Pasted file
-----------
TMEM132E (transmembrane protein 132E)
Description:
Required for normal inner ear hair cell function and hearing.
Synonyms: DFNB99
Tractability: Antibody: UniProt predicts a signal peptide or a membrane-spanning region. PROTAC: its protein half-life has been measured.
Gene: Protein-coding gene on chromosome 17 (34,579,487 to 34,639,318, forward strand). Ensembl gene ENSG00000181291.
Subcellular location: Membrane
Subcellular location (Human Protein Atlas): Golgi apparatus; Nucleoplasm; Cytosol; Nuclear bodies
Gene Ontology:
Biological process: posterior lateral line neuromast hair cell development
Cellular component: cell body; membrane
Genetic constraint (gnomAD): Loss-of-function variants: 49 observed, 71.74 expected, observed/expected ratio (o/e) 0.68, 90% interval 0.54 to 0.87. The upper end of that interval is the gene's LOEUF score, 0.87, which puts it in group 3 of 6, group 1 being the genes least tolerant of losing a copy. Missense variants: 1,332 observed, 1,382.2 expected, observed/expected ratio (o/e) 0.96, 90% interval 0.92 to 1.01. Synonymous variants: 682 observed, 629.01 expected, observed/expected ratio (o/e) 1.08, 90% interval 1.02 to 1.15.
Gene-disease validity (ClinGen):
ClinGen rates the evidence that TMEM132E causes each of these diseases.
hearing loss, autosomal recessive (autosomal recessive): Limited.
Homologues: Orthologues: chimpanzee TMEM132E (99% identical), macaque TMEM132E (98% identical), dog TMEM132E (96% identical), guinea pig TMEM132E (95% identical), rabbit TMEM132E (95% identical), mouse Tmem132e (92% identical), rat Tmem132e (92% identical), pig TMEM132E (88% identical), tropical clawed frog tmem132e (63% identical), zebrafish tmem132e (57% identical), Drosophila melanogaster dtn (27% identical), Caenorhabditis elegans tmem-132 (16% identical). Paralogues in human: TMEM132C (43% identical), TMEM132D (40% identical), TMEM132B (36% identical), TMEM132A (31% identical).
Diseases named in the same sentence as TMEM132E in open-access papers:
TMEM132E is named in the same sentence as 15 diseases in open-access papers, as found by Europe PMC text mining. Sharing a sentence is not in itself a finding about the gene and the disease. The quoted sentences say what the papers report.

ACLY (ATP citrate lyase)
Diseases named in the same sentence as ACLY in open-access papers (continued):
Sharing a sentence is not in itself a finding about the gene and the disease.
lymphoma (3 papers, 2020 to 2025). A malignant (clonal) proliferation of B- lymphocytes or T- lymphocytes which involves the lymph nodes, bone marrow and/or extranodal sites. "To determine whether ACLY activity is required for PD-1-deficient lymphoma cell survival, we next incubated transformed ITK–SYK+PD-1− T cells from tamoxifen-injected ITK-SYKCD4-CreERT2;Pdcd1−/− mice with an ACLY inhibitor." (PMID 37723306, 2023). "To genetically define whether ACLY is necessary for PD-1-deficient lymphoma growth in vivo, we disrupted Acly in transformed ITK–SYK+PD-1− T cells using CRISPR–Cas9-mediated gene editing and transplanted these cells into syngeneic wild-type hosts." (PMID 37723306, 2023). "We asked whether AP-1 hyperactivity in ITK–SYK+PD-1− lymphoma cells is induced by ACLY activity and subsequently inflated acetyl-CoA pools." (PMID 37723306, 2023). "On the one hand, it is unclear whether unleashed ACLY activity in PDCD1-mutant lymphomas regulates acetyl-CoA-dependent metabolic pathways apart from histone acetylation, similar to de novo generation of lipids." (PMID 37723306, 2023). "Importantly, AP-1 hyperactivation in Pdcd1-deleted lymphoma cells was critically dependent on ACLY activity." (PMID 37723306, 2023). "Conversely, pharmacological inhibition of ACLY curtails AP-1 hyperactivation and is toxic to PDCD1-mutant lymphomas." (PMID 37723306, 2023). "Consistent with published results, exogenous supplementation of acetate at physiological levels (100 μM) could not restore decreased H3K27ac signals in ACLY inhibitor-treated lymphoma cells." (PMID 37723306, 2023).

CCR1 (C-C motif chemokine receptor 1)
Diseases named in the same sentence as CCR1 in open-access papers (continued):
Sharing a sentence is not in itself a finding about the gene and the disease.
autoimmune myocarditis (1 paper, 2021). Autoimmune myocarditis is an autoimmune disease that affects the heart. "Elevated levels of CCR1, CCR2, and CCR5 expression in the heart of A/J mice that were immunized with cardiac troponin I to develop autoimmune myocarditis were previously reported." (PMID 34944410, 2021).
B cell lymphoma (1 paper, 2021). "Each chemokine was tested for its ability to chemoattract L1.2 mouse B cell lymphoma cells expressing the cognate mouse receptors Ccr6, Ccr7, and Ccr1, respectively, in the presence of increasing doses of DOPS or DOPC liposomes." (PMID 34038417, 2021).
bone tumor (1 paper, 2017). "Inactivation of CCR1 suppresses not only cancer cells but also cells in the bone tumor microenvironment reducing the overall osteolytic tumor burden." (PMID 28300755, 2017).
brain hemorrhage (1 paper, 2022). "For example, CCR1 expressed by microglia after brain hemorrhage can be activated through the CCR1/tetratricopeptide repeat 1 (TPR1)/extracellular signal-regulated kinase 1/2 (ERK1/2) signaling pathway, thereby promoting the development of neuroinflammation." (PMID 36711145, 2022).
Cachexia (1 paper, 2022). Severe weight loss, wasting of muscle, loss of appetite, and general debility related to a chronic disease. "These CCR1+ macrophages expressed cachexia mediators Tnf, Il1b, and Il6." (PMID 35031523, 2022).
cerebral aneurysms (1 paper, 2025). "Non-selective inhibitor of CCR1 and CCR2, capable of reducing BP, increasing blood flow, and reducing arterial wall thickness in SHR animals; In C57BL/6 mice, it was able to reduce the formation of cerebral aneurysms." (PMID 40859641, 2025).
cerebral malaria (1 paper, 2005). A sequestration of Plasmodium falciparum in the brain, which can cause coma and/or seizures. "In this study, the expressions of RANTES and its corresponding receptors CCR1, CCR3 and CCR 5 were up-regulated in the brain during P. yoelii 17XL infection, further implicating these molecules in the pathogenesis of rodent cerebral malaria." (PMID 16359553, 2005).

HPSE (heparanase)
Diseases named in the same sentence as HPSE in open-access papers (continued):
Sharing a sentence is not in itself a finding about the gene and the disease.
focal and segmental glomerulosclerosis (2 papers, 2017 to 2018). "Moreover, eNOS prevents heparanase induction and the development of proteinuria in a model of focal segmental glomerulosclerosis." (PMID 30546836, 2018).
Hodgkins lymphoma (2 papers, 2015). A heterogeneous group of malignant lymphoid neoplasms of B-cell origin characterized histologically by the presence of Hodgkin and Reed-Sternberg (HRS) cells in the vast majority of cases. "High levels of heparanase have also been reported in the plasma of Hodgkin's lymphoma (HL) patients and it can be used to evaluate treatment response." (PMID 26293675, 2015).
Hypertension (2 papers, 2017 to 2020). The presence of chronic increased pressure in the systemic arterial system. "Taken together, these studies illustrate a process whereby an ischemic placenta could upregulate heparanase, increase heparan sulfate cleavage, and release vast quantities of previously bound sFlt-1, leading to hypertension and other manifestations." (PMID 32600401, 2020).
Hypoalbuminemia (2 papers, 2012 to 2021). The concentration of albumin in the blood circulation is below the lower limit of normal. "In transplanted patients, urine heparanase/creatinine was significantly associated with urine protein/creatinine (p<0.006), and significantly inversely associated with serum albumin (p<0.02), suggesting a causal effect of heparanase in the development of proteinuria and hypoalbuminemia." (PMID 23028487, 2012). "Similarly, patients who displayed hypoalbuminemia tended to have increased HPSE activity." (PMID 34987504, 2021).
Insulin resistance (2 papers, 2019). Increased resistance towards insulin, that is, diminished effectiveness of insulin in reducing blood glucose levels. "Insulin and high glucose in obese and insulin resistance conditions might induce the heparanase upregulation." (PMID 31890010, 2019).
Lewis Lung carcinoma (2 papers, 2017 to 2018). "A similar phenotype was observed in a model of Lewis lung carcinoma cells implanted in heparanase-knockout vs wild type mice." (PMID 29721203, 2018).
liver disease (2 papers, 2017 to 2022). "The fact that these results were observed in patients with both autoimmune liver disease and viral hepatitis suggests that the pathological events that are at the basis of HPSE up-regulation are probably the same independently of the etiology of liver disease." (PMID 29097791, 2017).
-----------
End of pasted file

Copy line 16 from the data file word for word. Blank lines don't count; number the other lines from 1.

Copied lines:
Homologues: Orthologues: chimpanzee TMEM132E (99% identical), macaque TMEM132E (98% identical), dog TMEM132E (96% identical), guinea pig TMEM132E (95% identical), rabbit TMEM132E (95% identical), mouse Tmem132e (92% identical), rat Tmem132e (92% identical), pig TMEM132E (88% identical), tropical clawed frog tmem132e (63% identical), zebrafish tmem132e (57% identical), Drosophila melanogaster dtn (27% identical), Caenorhabditis elegans tmem-132 (16% identical). Paralogues in human: TMEM132C (43% identical), TMEM132D (40% identical), TMEM132B (36% identical), TMEM132A (31% identical).